. . . . Some people blame the Sun for climate change. But, says NASA, several lines of evidence show that current global warming cannot be explained by changes in energy from the Sun. These include:
- Since 1750, the average amount of energy from the Sun either remained constant or decreased slightly.
- If a more active Sun caused the warming, scientists would expect warmer temperatures in all layers of the atmosphere. Instead, they have observed a cooling in the upper atmosphere and a warming at the surface and lower parts of the atmosphere. That’s because greenhouse gasses are slowing heat loss from the lower atmosphere.
- Climate models that include solar irradiance changes can’t reproduce the observed temperature trend over the past century or more without including a rise in greenhouse gasses.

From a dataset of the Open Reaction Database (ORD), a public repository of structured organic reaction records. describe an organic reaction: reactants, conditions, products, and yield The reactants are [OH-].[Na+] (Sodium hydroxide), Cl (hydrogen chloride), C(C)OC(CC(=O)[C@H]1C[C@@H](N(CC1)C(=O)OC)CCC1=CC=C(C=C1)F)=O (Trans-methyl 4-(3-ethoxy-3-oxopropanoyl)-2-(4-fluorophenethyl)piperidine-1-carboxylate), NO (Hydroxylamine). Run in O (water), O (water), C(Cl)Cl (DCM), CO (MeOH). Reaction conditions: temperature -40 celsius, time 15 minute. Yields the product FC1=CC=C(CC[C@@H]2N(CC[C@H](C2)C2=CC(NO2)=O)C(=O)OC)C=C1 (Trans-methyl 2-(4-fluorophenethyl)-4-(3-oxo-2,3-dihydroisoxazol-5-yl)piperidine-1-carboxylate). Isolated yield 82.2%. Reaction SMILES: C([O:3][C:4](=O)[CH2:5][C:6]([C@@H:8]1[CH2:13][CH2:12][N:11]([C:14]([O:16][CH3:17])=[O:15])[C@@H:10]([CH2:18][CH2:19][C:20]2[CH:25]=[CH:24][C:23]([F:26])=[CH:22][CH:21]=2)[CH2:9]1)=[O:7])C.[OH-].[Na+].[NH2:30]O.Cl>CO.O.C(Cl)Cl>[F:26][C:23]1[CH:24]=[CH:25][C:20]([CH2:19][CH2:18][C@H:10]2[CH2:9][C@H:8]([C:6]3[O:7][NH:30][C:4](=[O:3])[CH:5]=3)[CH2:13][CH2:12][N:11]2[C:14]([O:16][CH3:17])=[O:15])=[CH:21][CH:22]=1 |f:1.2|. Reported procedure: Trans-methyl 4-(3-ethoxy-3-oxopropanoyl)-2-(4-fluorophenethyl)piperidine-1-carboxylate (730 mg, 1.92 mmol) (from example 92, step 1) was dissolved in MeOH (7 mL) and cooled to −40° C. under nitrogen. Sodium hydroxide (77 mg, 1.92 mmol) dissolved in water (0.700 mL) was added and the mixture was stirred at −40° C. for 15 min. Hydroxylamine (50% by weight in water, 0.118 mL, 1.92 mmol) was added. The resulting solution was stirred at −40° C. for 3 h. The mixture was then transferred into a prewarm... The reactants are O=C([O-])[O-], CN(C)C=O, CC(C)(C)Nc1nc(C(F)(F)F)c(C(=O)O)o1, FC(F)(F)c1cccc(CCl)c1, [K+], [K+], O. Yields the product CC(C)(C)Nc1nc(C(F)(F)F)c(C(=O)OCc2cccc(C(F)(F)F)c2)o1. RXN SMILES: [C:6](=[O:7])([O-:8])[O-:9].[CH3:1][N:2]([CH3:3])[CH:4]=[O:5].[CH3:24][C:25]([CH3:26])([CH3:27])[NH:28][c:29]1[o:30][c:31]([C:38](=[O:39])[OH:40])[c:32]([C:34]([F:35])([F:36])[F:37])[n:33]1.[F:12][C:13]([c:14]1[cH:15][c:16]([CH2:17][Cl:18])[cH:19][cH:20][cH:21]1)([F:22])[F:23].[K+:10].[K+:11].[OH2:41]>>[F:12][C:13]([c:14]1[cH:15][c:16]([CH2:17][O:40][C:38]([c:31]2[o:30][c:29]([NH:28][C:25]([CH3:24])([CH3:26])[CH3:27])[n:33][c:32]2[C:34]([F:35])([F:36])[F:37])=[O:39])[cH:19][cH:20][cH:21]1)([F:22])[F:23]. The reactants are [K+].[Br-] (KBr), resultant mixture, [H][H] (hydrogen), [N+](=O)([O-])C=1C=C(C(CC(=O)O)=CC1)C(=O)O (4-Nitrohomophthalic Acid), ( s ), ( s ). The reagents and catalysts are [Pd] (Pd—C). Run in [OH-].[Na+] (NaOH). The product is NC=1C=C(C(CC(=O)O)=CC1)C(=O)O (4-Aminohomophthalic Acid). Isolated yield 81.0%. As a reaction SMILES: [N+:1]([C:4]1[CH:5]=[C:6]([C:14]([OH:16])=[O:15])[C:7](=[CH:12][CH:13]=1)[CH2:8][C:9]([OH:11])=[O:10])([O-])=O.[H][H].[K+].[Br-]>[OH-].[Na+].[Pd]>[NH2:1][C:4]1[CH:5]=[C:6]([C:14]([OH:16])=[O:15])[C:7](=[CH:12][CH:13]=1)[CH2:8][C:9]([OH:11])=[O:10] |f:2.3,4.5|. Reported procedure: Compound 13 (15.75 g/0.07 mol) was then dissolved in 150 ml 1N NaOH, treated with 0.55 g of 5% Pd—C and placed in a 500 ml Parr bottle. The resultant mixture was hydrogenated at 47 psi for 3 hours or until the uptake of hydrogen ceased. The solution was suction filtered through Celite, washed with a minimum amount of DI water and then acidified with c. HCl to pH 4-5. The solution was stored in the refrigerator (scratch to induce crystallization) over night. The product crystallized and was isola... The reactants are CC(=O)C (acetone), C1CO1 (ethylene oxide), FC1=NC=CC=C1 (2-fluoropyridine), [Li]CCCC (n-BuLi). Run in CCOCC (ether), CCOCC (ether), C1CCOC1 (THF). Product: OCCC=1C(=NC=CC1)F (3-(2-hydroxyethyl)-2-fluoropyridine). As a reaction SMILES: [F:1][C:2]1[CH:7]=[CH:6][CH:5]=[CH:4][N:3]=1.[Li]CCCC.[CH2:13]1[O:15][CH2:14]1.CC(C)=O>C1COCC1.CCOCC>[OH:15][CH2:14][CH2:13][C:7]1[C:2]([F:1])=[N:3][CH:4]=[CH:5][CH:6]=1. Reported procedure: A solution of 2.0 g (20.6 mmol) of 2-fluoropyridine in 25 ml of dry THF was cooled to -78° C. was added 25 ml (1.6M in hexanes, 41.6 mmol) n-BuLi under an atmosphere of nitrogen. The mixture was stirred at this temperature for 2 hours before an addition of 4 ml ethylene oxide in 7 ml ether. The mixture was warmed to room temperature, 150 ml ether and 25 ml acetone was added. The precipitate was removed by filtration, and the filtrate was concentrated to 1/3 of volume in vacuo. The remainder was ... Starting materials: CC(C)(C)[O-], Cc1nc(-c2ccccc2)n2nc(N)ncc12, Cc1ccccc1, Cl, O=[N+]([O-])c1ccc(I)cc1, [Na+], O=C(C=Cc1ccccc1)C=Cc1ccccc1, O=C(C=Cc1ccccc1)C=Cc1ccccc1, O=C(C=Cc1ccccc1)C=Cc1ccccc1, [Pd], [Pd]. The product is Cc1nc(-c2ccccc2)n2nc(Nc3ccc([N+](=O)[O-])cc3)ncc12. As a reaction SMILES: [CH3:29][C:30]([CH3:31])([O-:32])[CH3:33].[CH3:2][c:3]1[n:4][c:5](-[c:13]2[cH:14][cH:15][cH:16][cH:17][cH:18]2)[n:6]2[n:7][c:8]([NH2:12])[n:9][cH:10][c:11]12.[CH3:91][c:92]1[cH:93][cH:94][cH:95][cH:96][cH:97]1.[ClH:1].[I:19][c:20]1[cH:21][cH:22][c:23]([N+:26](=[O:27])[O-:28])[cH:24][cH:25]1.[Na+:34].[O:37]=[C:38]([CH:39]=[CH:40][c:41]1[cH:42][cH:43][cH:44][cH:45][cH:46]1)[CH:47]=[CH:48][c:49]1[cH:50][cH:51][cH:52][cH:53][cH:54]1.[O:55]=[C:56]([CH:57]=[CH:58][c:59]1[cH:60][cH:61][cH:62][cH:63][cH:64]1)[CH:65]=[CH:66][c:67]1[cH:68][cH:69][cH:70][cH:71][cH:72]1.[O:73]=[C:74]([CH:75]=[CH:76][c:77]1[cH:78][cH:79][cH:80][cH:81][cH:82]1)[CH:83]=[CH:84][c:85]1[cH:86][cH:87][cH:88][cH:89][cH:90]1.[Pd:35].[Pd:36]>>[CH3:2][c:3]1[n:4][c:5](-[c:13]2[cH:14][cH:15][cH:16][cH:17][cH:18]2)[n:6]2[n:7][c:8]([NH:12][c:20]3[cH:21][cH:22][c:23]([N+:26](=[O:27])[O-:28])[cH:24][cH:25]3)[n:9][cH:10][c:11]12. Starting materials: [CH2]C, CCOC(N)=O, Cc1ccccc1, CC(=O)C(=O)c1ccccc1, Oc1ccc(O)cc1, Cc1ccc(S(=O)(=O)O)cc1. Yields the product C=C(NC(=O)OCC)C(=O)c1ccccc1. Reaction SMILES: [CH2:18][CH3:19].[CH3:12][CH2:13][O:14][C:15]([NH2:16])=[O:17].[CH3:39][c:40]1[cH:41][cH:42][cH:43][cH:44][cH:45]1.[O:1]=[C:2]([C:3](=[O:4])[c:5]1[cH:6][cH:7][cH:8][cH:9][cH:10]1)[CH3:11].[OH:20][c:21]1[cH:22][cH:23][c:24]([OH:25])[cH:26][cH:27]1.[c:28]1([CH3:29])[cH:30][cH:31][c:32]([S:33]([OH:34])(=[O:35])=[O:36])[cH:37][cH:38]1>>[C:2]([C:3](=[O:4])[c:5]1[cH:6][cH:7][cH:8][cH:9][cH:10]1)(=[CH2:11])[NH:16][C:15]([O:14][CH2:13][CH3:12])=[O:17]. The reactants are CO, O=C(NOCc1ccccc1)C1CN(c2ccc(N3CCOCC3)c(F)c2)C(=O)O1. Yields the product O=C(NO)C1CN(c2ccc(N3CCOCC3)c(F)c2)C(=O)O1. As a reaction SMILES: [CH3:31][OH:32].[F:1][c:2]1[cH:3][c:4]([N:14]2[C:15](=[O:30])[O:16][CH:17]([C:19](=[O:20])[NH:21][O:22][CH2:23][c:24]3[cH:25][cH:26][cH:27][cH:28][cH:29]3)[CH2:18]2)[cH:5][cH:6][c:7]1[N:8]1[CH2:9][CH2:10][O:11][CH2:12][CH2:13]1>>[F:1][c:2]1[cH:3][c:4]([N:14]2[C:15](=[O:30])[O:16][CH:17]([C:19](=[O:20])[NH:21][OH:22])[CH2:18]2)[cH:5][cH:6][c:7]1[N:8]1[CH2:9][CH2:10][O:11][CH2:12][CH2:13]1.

The above graph compares global surface temperature changes (red line) and the Sun’s energy that Earth receives (yellow line) in watts (units of energy) per square meter since 1880. The lighter/thinner lines show the yearly levels while the heavier/thicker lines show the 11-year average trends. Eleven-year averages are used to reduce the year-to-year natural noise in the data, making the underlying trends more obvious.
The amount of solar energy that Earth receives has followed the Sun’s natural 11-year cycle of small ups and downs with no net increase since 1880. Over the same period, global temperature has risen markedly. “It is therefore extremely unlikely that the Sun has caused the observed global temperature warming trend over the past half-century,” NASA scientists say. Source: Evidence Shows That Current Global Warming Cannot Be Explained by Solar Irradiance (NASA – Vital Signs of the Planet)